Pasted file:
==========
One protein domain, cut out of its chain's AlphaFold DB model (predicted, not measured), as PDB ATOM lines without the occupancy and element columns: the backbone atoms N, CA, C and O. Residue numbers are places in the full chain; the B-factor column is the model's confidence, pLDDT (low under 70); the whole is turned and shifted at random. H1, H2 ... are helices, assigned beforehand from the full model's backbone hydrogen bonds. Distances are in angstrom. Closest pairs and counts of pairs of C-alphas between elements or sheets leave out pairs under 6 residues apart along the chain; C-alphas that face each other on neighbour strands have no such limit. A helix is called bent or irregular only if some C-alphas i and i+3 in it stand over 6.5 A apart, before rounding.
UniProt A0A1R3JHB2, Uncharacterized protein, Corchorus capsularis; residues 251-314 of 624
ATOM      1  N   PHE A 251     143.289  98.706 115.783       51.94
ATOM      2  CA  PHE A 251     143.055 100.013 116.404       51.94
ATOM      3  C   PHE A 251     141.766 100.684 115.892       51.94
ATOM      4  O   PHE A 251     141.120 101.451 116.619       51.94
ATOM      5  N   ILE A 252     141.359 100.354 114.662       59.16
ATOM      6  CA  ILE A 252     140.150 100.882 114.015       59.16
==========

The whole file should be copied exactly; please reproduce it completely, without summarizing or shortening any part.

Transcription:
One protein domain, cut out of its chain's AlphaFold DB model (predicted, not measured), as PDB ATOM lines without the occupancy and element columns: the backbone atoms N, CA, C and O. Residue numbers are places in the full chain; the B-factor column is the model's confidence, pLDDT (low under 70); the whole is turned and shifted at random. H1, H2 ... are helices, assigned beforehand from the full model's backbone hydrogen bonds. Distances are in angstrom. Closest pairs and counts of pairs of C-alphas between elements or sheets leave out pairs under 6 residues apart along the chain; C-alphas that face each other on neighbour strands have no such limit. A helix is called bent or irregular only if some C-alphas i and i+3 in it stand over 6.5 A apart, before rounding.
UniProt A0A1R3JHB2, Uncharacterized protein, Corchorus capsularis; residues 251-314 of 624
ATOM      1  N   PHE A 251     143.289  98.706 115.783       51.94
ATOM      2  CA  PHE A 251     143.055 100.013 116.404       51.94
ATOM      3  C   PHE A 251     141.766 100.684 115.892       51.94
ATOM      4  O   PHE A 251     141.120 101.451 116.619       51.94
ATOM      5  N   ILE A 252     141.359 100.354 114.662       59.16
ATOM      6  CA  ILE A 252     140.150 100.882 114.015       59.16